Excellent for experimenters who are interested in watching the weather electronically.
Use this basic lightning sensor to detect approaching lightning strikes!
This basic lightning sensor monitors the VLF electromagnetic activity of approaching storms and can sound a buzzer, blink an LED lamp, or activate other devices when it detects lightning.
It is overload protected and reverse current protected, so you can't burn it out if experimenting with alarm circuits powered at 9 volts.
Part # LSU-101 is $ 29.95 + $ 15.00 s/h. Ships via flat-rate Priority US Mail.
You can purchase these parts or supply your own from your 'junk box'.
Part # Buzzer1 $ 5.00. Beeps each lightning flash.
Part # LED1Yellow $ 2.00 (supplied with dropping resistor if to be used without buzzer)
9V battery snap connector $ 1.50
TIP-120 NPN power transistor (makes the alarm super loud!) $ 3.00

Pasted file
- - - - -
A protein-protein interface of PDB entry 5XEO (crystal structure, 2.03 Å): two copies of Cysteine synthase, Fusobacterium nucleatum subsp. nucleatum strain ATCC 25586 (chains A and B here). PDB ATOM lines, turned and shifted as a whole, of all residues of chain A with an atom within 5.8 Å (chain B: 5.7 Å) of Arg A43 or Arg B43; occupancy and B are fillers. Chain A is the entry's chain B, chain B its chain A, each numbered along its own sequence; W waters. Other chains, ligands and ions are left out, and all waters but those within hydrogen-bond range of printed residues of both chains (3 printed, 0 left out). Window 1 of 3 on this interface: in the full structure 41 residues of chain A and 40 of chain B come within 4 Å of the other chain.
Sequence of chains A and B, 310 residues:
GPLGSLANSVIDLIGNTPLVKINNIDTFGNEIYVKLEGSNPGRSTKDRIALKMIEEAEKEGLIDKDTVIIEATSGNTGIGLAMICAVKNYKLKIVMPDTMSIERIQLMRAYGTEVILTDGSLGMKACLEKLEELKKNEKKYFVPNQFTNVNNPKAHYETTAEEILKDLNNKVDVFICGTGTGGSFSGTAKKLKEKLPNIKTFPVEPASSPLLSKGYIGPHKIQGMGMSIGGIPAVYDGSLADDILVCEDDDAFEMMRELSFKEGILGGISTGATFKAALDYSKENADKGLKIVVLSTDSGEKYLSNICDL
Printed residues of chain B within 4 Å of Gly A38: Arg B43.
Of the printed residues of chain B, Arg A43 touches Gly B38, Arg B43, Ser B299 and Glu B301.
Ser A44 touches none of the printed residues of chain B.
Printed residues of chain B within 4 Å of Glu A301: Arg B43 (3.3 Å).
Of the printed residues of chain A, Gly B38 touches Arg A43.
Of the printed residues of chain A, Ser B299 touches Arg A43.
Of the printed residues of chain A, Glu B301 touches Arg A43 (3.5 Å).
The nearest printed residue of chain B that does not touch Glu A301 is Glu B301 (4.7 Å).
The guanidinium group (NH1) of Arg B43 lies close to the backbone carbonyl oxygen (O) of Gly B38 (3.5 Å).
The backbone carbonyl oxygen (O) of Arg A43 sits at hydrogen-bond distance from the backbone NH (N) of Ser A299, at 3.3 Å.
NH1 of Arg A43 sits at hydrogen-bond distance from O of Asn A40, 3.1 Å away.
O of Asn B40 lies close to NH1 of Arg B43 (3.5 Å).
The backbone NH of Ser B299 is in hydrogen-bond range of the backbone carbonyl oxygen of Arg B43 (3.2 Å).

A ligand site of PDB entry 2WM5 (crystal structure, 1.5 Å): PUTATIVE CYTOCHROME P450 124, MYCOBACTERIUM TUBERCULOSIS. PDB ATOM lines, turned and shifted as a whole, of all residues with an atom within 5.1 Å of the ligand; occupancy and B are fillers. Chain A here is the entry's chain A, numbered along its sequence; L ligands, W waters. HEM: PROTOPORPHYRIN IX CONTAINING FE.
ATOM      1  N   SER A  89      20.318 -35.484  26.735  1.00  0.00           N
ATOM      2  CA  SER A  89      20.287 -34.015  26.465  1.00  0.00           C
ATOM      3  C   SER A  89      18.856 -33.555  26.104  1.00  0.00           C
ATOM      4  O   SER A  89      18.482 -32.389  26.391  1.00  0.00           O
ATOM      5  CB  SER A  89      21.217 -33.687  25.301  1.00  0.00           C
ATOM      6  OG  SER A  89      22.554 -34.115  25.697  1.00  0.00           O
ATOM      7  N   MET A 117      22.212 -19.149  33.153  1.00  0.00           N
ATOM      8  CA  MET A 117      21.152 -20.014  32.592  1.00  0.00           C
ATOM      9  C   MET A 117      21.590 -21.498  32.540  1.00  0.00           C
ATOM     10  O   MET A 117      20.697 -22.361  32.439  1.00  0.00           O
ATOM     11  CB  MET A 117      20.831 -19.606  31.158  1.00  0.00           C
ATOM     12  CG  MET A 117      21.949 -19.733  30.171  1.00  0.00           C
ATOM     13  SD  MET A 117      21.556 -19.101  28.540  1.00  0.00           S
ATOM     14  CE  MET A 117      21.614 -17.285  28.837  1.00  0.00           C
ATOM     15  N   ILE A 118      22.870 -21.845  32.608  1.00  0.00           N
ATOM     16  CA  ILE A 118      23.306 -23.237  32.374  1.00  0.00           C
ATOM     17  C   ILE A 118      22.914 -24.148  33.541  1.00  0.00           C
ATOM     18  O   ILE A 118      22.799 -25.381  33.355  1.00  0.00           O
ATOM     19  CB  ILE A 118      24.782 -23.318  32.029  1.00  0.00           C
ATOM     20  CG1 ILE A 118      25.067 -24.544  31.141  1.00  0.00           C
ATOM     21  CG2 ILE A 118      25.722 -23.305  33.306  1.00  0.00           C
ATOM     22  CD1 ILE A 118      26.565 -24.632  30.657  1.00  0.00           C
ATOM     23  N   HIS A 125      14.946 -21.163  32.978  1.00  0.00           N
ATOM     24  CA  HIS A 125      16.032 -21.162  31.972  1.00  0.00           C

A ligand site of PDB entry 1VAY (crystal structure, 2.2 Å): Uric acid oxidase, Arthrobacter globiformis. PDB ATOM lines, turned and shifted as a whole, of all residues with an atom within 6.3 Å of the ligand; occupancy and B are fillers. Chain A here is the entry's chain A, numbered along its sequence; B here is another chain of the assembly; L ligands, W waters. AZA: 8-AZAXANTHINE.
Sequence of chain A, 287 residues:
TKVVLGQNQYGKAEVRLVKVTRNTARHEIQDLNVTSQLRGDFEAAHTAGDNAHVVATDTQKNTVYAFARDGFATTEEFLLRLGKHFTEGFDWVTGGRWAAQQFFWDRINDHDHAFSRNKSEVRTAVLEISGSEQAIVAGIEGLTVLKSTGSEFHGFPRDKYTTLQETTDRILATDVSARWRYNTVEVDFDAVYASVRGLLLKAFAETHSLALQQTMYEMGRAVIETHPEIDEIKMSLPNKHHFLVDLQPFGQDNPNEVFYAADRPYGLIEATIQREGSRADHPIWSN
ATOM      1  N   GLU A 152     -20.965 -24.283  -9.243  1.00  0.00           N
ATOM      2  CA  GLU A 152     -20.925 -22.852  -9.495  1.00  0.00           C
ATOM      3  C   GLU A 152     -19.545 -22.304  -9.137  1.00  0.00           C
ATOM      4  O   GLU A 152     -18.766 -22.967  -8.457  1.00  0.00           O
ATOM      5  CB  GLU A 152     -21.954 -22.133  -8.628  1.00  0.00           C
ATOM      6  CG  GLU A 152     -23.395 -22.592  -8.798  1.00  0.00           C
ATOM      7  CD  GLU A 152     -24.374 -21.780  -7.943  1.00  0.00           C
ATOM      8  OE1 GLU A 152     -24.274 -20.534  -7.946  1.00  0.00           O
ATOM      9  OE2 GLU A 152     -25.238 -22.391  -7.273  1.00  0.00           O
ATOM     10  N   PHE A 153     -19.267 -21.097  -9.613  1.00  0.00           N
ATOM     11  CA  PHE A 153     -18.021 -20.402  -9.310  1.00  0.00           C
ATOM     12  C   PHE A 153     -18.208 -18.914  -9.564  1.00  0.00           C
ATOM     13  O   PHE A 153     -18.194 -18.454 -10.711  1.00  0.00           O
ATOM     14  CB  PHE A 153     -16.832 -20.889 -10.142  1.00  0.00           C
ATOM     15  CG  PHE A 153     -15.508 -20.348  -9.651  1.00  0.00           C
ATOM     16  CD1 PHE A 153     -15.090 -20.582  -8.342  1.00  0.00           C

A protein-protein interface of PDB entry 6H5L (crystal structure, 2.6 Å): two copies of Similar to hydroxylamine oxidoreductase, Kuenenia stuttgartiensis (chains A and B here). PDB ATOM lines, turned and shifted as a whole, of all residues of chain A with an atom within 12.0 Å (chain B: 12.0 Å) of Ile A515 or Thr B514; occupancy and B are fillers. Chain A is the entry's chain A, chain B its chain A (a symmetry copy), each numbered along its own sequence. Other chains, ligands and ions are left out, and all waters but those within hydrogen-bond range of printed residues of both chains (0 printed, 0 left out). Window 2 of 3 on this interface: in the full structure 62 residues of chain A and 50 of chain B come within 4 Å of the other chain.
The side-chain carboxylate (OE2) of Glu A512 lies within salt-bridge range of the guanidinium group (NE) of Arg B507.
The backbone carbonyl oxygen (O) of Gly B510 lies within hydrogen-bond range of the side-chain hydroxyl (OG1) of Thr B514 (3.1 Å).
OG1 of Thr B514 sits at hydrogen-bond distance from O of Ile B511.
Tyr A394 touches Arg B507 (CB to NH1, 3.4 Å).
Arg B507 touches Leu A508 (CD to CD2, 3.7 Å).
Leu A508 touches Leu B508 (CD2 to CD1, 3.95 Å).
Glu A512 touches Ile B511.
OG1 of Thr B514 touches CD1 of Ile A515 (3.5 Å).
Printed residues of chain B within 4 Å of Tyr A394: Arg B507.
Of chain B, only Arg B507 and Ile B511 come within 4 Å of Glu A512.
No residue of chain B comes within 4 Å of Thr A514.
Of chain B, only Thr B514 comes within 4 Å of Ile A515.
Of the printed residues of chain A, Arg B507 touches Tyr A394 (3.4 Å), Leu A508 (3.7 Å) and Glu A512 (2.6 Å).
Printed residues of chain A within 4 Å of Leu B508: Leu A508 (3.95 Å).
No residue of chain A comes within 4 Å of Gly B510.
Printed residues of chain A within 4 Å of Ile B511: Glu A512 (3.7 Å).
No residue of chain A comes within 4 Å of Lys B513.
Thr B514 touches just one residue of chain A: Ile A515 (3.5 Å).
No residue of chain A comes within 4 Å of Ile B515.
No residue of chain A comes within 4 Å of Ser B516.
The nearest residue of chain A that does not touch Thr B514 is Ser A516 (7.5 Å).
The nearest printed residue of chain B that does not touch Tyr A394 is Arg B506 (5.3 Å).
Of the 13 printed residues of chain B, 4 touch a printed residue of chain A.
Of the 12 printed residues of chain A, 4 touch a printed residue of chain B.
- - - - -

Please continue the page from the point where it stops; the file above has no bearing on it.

U-Mounting clamp: Available at any hardware store.
Lightning Sensor Tester:
Use this tester to check alarm operation. Simply shake it near the lightning sensor.
Lightning Sensor Tester $ 10.00
Save and refer to these online instructions.
Wire the unit as shown above.
The sensor module should be mounted on a 10-foot tall pole away from power lines, phone lines, and trees.
Do not mount the sensor indoors, or in your attic, building materials may block the VLF radio waves.
The sensor tip should not be higher than 20 feet above ground. If the sensor is too high then extreme range will result in detecting storms outside your area!
Any two wire cable can run back indoors to your 9-volt battery alarm circuit.
Connect a ground wire to the black wire on the sensor and connect to a ground rod (a 3 foot long piece of copper pipe) driven in the ground next to the mounting pole.
When power is first turned ON, the alarm will sound for about 1 second.
The lightning sensor module draws less power on standby than a wrist watch, so the battery will last about 2 years under normal use.
If the range is too great, then lower the sensor.